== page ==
Oh, how I wish I could say yes. There is so much to love in Peterloo. The locations are authentic. All that industrial red brick! those amazing weaving machines in perfect working order! the black interiors of the magistrates court! the rugged moors! the muted colours! The acting is great. The cast is brilliant but take a bow Maxine Peake, Rory Kinnear, Tom Gill. The clothes are realistic. There’s no we-just-got-this-back-from-the-dry-cleaners look I’m relieved to report. The music is superb. The role of women is not ignored. But…
But… There’s a lot of polemic. Speeches that are clearly taken from primary sources. Why would I object to that, I ask myself? It’s historical accuracy after all. But it sounds like preaching and it sits alongside the overdone explication (watch out for the potted rationale for the Corn Laws). I found myself thinking that I might prefer a straight-up documentary or a handout.
To my shame, I also found myself worrying about some of the details of the production. Would poor weavers really light candles – two candles, actually, and in the summer! think of the expense – so that they could chat to each other about politics at bedtime? Wouldn’t Joseph’s soldier’s jacket have fallen to pieces after four years of non-stop wear? Could magistrates really recommend to a higher court that unconvicted defendants be executed? Do we know that it was definitely a potato thrown at the Prince Regent’s carriage in 1817?
However… This is all pointless nit-picking. The problem with Peterloo was the script. Real events rarely fit neatly into a three-act story arc. Leigh tried to overcome this by bookending the film with the fate of Joseph, a bugler traumatised at the Battle of Waterloo, and unable to find work when he returned home (he was possibly based on real-life John Lees, who was sabred during the charge and who died of his wounds some days later). Joseph had given his soul to fight for his country, which callously cast him and thousands like him aside. But the film’s broad canvas means that individuals are painted in broad brushstrokes and poor Joseph never feels like a real person. It’s the same with the ‘baddies’, who are reduced to a bunch of pantomime villains.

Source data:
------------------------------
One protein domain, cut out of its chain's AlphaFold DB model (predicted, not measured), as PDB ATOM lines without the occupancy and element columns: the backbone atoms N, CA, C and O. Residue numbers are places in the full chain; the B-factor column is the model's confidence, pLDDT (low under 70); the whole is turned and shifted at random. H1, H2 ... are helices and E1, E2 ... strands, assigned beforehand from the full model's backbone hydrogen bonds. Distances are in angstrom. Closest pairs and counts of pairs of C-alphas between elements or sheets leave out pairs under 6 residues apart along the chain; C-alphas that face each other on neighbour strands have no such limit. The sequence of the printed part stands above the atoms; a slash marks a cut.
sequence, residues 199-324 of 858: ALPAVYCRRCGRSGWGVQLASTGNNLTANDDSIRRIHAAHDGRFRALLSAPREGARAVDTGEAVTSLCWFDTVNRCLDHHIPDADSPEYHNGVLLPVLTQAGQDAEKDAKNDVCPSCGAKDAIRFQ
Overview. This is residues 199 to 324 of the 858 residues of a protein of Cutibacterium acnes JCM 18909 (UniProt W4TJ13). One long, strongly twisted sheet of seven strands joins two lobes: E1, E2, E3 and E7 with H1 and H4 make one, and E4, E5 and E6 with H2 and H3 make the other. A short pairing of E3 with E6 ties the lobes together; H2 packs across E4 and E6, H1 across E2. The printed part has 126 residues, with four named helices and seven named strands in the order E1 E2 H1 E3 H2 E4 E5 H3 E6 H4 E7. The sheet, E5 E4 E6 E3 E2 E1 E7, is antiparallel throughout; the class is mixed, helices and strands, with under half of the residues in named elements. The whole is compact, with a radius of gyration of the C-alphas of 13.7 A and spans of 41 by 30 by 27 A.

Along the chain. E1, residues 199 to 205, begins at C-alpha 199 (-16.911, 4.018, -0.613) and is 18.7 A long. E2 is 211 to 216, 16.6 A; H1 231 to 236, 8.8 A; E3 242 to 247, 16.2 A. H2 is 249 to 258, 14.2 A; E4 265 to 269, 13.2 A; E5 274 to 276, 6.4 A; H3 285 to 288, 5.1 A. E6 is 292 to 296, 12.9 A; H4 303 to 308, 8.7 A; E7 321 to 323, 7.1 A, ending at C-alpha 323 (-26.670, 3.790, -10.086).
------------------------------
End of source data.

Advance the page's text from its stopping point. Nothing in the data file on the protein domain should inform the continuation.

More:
Also, why did no one spot the spies lurking around the illicit Reformist meetings? They were wearing totally suspicious hats and gurned away like mad (cf Joseph Nadin, the wicked Deputy Constable of Manchester, and ‘Oliver the Spy’). At times, the film felt like melodrama.
Still, to tell the story of Peterloo in under three hours and to make its politics understandable to people who never have heard of it is a huge achievement. Ignore my petty peeves. It is an excellent, brave, ambitious film, flawed just as all excellent, brave, ambitious films are flawed. Go and see it on a big screen if you can. It is superbly photographed and beautifully produced, and it is very good at helping you understand what was going on in Britain 200 years ago. As it happens, there’s quite a lot of synergy with what is going on now… but that is an angle I’ll leave for another day.